Enterprise 2.0 – You can’t win or lose in the first inning

It really amazes me. We are still predicting failure/success, trying to figure out exactly what Enterprise 2.0 is. Why? Not because I know the answer, but because our expectations are off. It’s like trying to predict the winner of the ball game at the end of the 1st inning.

There has been some great blogging over the last week, mostly spurred by Laurie Buczek’s wonderful post, The Big Failure of Enterprise 2.0 Social Business. This has inspired many reactions, from the likes of Denis Howlett, Dion Hinchcliffe and even Andrew McAfee re-tweeted the piece. But, I think people are missing the point, we are very early in the game. It’s roughly equivalent to having a baby and knowing they’re going to be a doctor at age 3.

Reflection of History

As we look back historically to the evolution of communications, the inventions that are truly revolutionary were not overnight successes. Why? People do not accept change very well overall. They would ask questions like, “Why would I ever want to do that?” Instead of going back through every discovery, such as the printing press, the telegraph, telephone, etc., let’s focus in on the one some of us may even have been a part of: e-mail.

The Early Days

The first e-mail system to be known was MIT’s CTSS mail which was created back in 1965, although Unix mail was unveiled in 1972 which was generally more available. These text-based systems meant you could send electronic mail to anyone on the system with an account. It was not until 1978 that Unix mail was network-enabled so you could send messages to people on other Unix systems.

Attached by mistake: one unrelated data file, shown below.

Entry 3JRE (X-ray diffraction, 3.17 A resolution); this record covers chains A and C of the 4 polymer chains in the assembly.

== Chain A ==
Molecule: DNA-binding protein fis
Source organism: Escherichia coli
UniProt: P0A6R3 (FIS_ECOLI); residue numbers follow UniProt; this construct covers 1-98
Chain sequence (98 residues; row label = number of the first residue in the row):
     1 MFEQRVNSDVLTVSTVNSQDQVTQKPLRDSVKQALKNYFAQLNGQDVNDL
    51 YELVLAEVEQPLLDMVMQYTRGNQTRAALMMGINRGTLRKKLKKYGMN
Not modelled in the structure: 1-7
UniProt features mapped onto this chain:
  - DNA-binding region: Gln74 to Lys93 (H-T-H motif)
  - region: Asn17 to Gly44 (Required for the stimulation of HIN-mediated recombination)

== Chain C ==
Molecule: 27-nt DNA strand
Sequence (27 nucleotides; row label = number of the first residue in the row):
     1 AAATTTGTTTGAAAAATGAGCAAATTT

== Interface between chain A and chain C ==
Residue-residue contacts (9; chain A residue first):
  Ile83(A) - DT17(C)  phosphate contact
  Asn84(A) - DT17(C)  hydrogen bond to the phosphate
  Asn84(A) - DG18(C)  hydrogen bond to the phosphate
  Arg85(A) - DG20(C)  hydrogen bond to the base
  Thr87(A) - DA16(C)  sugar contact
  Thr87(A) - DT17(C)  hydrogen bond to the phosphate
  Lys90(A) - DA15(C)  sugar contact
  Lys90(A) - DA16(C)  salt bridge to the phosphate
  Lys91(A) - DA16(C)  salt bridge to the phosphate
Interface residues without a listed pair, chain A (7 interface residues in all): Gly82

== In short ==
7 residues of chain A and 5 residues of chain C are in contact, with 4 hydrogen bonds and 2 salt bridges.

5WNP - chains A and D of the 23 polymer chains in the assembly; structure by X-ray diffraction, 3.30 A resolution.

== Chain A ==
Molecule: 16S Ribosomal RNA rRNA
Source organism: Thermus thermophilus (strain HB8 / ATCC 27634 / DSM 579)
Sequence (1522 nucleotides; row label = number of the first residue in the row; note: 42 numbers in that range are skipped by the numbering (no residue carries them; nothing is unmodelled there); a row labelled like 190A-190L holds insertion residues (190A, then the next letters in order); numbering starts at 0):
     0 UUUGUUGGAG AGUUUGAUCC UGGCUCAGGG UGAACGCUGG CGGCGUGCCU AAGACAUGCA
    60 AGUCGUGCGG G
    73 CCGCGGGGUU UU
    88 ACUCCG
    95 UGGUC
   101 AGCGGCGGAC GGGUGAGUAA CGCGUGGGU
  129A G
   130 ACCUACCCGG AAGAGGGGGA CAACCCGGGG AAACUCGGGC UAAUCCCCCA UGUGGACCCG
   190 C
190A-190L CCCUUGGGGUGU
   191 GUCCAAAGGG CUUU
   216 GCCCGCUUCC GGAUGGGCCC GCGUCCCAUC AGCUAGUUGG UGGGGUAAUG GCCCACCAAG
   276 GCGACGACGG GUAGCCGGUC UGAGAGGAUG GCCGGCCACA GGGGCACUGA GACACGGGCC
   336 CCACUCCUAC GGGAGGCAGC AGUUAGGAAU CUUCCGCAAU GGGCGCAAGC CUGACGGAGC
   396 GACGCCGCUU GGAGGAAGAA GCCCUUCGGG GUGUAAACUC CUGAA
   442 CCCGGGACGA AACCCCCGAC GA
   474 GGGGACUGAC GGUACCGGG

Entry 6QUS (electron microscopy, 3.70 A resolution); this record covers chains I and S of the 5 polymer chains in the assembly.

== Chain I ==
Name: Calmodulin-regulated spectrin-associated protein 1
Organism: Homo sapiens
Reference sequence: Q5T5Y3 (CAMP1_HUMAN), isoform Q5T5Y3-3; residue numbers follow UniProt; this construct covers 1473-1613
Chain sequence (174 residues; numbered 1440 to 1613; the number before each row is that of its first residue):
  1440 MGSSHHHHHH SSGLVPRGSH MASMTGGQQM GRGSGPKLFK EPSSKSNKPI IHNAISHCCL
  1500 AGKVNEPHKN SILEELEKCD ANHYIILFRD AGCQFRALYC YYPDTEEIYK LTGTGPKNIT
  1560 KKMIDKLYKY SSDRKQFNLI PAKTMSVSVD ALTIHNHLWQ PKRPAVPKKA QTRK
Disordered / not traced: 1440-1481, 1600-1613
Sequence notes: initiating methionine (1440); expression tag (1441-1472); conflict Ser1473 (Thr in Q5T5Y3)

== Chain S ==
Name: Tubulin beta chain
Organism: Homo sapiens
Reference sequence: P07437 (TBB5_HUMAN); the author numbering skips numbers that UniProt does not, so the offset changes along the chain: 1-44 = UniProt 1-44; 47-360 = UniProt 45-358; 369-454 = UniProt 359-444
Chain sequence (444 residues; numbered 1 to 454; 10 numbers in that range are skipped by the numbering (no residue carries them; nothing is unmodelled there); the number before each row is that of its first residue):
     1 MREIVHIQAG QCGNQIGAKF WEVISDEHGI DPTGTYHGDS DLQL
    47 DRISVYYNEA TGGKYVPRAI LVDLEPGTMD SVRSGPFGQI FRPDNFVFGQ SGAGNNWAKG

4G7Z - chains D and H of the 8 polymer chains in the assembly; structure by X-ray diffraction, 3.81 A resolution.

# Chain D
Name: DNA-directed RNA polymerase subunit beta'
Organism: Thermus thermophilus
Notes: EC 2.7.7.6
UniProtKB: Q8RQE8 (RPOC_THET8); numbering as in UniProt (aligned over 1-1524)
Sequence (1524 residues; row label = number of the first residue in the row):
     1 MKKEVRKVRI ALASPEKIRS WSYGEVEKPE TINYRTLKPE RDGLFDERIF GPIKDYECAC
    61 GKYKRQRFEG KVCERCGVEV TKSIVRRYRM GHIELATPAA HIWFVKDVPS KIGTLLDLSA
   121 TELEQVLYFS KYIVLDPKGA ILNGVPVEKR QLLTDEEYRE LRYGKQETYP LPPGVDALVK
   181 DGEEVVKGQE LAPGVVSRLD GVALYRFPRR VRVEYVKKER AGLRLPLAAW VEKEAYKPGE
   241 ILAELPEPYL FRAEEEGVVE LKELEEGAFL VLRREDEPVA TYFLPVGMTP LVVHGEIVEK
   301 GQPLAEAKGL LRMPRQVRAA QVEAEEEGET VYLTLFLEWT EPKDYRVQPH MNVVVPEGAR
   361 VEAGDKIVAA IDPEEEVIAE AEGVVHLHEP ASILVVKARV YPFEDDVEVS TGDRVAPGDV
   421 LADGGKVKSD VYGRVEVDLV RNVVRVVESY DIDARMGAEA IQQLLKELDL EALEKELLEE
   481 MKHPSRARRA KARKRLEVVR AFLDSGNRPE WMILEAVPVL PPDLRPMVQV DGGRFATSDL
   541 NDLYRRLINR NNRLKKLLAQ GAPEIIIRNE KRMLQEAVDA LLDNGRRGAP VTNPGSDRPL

Even after people started to be able to communicate across the network, they were mainly limited to people on the same server infrastructure because it wasn’t until the mid-90’s that the SMTP protocol was ratified as the standard for systems to interact.

Taking it on the road

Research in Motion is largely responsible for the next large innovation in e-mail when they introduced the BlackBerry in 1999, enabling you to take your e-mail on the road wherever/whenever you wanted. This was followed up by Apple releasing the first iPhone in 2007 which basically enabled mobile e-mail to the masses.

Not without its cost

Let’s not overlook some of the inherent problems with e-mail that have sprung up along the way. Viruses, Spam, Spyware, Scams and the like. Not to mention this information travels across the internet in clear text form making it easy for people to intercept e-mails intended for other people.

During this time, it was in 2007, where people were starting to blame e-mail for Information Overload. The New York Times, wrote, Is Information Overload a $650 Billion Drag on the Economy? This was focused on all of the invasive communications that we are forced to deal with in our daily jobs, but focused a lot on e-mail.